After FARG, RNEC also has work to do

As usual, the school term kicked off with an annoyingly low turn up of students. It is high time the Education Ministry pronounced itself on this sickening trend. Students should not be allowed to think that reporting to school on time is a leisurely matter.

As usual, the school term kicked off with an annoyingly low turn up of students. It is high time the Education Ministry pronounced itself on this sickening trend. Students should not be allowed to think that reporting to school on time is a leisurely matter.

Schools must also make an effort to clearly point out to students that studies begin immediately and not gradually. Late comers should be able to satisfactorily explain why they failed to show up on the official date designated by the Ministry of Education.

Of all the concerned parties, I am extremely bitter with the parents who continue to allow their spoilt children to extend their holiday yet their colleagues are already at school. Do they ever stop to realise that they will still have to pay all the school dues even for the days when their children were simply sitting at home watching TV instead of going to school?

Away from that, it was quite refreshing to hear that the list of beneficiaries of the Fund for the Support of Genocide Survivors has been cleaned up and more than 19,000 pretenders were struck off the list. The figure represents 30 percent of the total number of beneficiaries before the clean up exercise.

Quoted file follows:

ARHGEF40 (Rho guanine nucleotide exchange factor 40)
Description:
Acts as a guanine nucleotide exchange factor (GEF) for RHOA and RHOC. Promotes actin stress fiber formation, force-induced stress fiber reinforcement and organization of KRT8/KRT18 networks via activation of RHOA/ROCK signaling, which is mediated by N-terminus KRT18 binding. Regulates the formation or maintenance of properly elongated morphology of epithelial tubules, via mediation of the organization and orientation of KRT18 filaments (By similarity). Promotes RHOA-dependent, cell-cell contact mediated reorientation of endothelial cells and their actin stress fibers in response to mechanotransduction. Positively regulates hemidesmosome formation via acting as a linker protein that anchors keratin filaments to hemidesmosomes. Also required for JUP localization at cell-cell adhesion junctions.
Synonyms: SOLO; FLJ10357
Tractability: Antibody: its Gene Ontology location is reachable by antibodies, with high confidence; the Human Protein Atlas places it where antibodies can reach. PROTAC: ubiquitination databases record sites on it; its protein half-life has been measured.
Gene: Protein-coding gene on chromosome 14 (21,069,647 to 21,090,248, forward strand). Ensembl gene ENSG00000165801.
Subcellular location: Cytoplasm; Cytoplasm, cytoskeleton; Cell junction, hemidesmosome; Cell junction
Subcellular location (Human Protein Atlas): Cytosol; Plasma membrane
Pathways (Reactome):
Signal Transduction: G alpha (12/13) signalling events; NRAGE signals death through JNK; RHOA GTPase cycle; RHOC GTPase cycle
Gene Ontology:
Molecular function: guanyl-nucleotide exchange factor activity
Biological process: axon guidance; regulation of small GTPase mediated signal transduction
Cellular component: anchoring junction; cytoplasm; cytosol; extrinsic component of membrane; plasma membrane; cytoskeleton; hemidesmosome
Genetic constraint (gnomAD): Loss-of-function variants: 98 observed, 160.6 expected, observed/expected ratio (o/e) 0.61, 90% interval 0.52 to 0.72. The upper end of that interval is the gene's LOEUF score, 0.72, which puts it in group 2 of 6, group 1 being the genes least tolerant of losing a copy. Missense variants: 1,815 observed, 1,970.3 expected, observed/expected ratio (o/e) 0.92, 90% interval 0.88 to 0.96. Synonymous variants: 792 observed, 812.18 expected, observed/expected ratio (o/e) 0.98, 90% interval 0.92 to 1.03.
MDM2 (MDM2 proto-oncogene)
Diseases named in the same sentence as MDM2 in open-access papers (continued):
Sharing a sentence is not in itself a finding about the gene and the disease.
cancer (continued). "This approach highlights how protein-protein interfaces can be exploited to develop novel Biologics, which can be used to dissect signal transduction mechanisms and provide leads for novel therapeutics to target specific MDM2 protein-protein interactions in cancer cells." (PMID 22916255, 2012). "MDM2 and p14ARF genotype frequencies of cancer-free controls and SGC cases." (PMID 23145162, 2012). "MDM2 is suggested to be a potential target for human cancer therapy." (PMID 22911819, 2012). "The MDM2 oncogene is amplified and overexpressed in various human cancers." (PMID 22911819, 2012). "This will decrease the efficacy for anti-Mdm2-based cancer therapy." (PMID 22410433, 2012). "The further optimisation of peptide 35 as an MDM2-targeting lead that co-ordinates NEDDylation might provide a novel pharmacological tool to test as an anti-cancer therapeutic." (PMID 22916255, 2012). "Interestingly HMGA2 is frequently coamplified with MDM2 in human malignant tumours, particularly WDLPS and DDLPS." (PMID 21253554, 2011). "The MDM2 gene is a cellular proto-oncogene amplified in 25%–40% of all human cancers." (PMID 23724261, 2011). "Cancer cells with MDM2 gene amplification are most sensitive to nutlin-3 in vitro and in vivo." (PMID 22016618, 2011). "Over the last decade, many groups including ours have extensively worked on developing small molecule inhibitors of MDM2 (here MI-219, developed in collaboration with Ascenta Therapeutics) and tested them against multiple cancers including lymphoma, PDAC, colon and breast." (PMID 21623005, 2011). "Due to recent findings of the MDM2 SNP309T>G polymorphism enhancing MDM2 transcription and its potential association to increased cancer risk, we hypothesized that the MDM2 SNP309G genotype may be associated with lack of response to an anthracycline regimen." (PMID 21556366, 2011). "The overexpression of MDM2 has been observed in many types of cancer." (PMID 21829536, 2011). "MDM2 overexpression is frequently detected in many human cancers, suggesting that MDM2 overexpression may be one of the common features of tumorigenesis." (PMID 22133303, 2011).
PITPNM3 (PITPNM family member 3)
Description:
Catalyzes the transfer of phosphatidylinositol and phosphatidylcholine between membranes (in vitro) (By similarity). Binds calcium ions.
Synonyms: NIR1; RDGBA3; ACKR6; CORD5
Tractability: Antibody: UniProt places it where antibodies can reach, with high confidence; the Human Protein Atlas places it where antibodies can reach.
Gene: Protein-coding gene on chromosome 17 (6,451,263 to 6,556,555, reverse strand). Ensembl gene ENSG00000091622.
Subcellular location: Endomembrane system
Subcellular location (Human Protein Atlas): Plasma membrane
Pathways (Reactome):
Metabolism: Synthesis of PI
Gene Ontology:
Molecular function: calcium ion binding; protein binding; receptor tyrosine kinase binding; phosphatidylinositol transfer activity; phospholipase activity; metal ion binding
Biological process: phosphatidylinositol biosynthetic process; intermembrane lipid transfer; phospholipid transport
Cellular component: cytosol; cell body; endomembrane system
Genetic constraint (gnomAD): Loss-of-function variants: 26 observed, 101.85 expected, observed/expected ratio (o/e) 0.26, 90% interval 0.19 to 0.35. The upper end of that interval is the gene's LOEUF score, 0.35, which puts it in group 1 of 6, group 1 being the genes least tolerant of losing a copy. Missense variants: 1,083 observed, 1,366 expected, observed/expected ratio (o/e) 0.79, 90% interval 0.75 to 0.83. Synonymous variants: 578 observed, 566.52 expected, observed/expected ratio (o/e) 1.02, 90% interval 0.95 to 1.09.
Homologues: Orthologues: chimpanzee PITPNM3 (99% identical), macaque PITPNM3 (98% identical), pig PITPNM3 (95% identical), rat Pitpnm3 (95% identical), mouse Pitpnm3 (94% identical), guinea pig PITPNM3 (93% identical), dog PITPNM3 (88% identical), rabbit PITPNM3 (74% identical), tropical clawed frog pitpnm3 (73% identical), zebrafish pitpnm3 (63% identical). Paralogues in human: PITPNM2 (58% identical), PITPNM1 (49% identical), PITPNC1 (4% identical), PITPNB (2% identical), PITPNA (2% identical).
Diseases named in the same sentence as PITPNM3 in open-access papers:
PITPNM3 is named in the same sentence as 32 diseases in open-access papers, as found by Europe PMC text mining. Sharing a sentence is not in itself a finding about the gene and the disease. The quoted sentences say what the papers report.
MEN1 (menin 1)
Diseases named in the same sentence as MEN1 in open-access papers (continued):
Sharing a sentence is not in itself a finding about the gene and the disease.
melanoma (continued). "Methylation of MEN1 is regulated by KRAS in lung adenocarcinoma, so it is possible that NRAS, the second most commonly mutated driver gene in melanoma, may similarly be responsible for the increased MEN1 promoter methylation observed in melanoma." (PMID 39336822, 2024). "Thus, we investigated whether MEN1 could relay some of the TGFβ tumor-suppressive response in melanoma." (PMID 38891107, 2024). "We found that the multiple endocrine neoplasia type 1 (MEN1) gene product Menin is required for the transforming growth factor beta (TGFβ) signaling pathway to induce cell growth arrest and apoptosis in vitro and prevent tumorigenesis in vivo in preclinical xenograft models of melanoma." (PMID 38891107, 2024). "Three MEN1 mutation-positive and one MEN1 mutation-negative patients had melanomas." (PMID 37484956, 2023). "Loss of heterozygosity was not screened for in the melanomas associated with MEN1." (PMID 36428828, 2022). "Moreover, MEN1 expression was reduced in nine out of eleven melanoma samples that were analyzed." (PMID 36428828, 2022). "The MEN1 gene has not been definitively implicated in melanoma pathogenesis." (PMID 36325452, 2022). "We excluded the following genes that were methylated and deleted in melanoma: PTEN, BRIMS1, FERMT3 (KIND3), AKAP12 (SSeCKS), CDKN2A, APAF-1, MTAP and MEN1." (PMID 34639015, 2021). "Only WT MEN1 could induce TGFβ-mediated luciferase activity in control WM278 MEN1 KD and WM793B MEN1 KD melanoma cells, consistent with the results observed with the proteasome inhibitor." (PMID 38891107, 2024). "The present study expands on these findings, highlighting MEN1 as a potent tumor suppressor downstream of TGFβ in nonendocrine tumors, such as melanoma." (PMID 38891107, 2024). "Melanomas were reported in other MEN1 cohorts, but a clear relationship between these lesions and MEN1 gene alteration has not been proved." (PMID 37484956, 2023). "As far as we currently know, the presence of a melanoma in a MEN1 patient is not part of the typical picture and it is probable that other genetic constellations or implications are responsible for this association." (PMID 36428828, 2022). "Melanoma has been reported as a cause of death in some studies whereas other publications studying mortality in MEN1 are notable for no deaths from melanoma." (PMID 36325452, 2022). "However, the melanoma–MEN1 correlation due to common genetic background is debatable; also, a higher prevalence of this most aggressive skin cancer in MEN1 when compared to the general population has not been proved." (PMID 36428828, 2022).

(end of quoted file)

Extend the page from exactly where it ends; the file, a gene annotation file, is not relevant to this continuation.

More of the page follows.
To be precise, these people have been bleeding the fund and it is a pity that it took this long for the clean up to occur. The only consolation is the promise that these false beneficiaries are to be punished and, of course, the officials who abetted this practice of allowing the wrong people on the list deserve tougher verdicts.

Such clean up exercises should not just be a result of several complaints from society. Auditing should be a regular exercise carried out to ensure that funds go to deserving people. Like to genocide, we should say Never Again to such gross corruption.

In the same spirit, Rwanda’s education sector would quickly develop if other stakeholders carried out similar but thorough audits of the system so as to squeeze out inefficiencies. A good example is the Rwanda National Examinations Council (RNEC).

Over the years, I have noticed that a large number of people are beating RNEC’s system procedures in a rather detrimental way. There is a scheme (popularly referred to as Candidats libres) for adults whose schooling was interrupted, to study privately and sit for national examinations in order to continue with their studies or simply to acquire academic qualifications.

However, this window is being grossly abused by the younger students. How? Well, we have a good number of students who, after being expelled from one school for indiscipline, end up registering as private candidates. Others do this after spending their school fees on other things. These ones even pretend to be studying in one school and once they are dismissed for school fees issues, they never return but only wait to sit their exams as private candidates.

The other group is of students who, after sitting National Exams at the S.6 level and fail to get the required points, refuse to return to the normal school system. They opt for the private candidate scheme. This is arguably the largest number and they have turned the scheme into some sort of second chance opportunity yet it was designed with very different objectives.

I am meant to understand that one must have been out of school for about five years to qualify for this scheme but I know several students who go to this programme straight out of Senior Six.

This only implies that, education goes hand in hand with discipline and students should not undermine the standard school system just because they can use the private schooling scheme as an escape route.

ssenyonga@gmail.com

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